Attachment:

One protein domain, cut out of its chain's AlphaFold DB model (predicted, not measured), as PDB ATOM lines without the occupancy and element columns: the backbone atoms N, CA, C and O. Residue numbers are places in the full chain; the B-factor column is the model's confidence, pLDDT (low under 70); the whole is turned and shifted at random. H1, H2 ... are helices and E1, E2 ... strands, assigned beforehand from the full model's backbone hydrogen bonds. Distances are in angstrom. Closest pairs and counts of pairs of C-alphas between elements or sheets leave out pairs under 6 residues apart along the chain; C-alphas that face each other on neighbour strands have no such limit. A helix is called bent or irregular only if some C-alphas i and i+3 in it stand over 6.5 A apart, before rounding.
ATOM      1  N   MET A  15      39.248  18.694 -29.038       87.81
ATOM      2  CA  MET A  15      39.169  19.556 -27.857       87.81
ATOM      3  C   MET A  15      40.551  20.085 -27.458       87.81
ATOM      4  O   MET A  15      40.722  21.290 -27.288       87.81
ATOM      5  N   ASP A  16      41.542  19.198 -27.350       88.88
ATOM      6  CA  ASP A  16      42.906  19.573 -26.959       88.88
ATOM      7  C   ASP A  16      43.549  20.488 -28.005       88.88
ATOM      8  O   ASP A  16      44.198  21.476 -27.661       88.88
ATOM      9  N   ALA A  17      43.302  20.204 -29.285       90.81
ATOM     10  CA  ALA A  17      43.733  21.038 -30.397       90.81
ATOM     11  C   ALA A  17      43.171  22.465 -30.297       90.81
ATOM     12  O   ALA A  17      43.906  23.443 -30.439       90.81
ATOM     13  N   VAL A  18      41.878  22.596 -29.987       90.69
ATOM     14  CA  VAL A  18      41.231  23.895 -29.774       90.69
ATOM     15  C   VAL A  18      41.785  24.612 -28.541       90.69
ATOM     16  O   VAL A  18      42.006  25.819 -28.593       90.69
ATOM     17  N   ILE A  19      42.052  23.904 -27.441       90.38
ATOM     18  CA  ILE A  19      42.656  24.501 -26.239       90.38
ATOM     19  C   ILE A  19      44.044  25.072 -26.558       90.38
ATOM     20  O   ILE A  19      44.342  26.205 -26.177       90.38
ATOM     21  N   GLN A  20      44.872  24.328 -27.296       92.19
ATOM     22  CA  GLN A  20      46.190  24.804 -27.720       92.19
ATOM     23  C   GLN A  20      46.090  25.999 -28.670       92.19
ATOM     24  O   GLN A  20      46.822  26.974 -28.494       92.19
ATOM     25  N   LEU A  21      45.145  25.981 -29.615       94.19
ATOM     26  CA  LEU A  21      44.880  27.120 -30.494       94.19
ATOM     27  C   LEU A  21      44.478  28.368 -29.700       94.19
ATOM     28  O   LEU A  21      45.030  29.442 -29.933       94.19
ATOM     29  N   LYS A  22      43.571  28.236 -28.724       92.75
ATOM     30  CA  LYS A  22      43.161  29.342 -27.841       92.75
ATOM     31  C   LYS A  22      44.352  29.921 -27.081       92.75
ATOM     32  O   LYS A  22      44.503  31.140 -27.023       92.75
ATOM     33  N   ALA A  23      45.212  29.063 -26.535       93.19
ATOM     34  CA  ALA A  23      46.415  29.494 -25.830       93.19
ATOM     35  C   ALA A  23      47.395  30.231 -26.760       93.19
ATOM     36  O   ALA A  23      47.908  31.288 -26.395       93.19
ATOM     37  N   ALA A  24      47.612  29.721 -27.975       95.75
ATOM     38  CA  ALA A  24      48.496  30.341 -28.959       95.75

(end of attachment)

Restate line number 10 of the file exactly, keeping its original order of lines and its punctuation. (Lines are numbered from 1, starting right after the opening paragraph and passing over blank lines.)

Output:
ATOM     10  CA  ALA A  17      43.733  21.038 -30.397       90.81